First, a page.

On a conference call with investors and reporters, David Einhorn, founder of hedge fund Greenlight Capital, laid out the case for something he calls “iPrefs,” a class of dividend-bearing preferred stock. He wants Apple to issue these shares free to shareholders as way of committing to use its massive profits for the benefit of shareholders.
Right now, Apple hands only a small amount of its profits to shareholders through dividends and stock buybacks. The rest of the money goes in the bank, where Apple’s cash hoard amounted to $137 billion at the end of last year.
Einhorn’s proposal isn’t on the agenda for Apple’s annual shareholders meeting next Wednesday. Instead, he wants to turn voting on a company proposal —one that attempts to bundle several governance measures— into a referendum on his plan. Among the measures is one that would eliminate the board’s leeway to issue preferred shares without approval from shareholders, something that would make implementing Einhorn’s iPrefs somewhat more time-consuming.
Einhorn sued Apple earlier this month to force it to unbundle the various governance measures and permit voting on each one.
Apple CEO Tim Cook said the company’s proposal puts more power in the hands of shareholders, making it difficult to understand why a shareholder would fight it. Calling the fight a waste of time, Cook said Apple won’t squander money by mailing letters to shareholders to persuade them to vote for the proposal.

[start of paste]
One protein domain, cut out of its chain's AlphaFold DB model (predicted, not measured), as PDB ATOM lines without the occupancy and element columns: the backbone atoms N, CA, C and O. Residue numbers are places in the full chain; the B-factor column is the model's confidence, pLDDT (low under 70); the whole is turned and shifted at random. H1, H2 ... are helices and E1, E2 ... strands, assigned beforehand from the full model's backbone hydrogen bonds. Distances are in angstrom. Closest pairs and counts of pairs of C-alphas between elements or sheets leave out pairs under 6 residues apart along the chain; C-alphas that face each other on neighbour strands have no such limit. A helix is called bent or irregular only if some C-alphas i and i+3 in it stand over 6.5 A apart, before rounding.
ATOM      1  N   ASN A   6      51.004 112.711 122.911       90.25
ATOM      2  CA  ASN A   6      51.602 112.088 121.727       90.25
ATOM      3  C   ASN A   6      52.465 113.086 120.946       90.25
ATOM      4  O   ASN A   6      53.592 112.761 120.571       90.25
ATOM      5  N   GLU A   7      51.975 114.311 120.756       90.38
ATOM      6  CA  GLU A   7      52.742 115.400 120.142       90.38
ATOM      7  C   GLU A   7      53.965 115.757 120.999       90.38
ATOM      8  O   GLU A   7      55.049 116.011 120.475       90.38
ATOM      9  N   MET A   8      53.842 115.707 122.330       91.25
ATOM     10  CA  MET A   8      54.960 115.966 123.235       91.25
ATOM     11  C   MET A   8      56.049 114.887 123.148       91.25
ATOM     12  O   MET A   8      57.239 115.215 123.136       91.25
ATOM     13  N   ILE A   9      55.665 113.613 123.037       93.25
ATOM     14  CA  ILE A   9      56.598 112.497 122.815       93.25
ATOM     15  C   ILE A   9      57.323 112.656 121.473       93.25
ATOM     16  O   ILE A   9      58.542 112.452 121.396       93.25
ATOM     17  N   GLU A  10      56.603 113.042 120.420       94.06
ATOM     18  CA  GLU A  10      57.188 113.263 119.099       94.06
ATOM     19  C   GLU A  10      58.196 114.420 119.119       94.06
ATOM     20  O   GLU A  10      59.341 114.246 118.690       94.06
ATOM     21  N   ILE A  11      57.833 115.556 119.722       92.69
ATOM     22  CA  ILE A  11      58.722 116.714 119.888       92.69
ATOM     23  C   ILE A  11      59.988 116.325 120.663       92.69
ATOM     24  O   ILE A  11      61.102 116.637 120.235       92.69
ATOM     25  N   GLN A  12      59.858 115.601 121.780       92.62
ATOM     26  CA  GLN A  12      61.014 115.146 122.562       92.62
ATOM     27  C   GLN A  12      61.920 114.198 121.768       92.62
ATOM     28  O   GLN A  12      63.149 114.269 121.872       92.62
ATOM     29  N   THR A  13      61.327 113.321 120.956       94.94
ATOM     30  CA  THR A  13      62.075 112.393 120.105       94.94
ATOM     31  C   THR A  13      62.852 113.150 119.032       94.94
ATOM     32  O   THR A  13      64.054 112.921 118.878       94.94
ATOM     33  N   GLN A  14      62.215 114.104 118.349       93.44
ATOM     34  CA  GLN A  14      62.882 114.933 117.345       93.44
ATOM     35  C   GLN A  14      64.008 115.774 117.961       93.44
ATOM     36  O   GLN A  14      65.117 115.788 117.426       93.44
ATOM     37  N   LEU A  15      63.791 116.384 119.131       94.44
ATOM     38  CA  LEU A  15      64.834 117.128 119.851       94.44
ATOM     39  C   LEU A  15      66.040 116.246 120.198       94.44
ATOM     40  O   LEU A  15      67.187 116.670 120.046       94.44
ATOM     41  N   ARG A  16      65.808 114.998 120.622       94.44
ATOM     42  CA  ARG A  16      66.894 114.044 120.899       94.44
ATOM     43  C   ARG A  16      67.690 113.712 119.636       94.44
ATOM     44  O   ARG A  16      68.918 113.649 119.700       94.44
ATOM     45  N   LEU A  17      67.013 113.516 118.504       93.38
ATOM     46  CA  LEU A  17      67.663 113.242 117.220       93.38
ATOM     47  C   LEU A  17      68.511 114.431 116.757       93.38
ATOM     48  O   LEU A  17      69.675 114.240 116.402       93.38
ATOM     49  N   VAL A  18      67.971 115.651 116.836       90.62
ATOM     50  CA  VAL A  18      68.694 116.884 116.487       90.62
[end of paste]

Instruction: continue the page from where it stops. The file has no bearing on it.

“My preference is that everyone on both sides of this issue would take the money they’re spending on this and donating it to a worthy cause,” Cook said at an investor conference last week.
However, Cook said the company is actively looking at ways to use its cash for the benefit of shareholders, and would consider Einhorn’s proposal.
Few other investors have come out in favor Einhorn’s plan. The California Public Employees’ Retirement System, the country’s largest pension fund, has said it will vote for Apple’s proposal, which would also let shareholders vote against directors. CalPERS owns 2.7 million Apple shares, nearly three times as many as Greenlight.
A company with excess cash will usually reward shareholders by raising its dividend or issuing a one-time dividend. It could also buy back more shares. Einhorn believes none of these routes would yield as much shareholder value as the iPrefs, because their 4 percent annual dividend yield would make them attractive to investors that otherwise wouldn’t look at Apple shares, like pension funds and endowments.
“In contrast to the rest of Apple’s business, where innovation is the norm, Apple’s attitude toward managing its cash has been exceedingly non-innovative,” Einhorn said on the call.
Greenlight has been an Apple shareholder since 2010, and has 1.3 million shares worth about $580 million.
Apple shares closed down $2.78, or less than one percent, Thursday at $446.07. The shares are down 37 percent from their all-time peak of $705.07 hit in September. Investors are concerned that the company’s growth is slowing after a remarkable decade. Its profits remain high.
Einhorn, 44, been highly successful at “shorting” the stocks of companies that have hidden weaknesses, effectively betting that their value will decline. He shorted Lehman Brothers in 2007, a year before the financial firm went under. More recently, his comments have sent the stocks of Green Mountain Coffee Roasters, Herbalife and Chipotle Mexican Grill plummeting.
Forbes lists his wealth as of Sept. 2012 at $1.2 billion.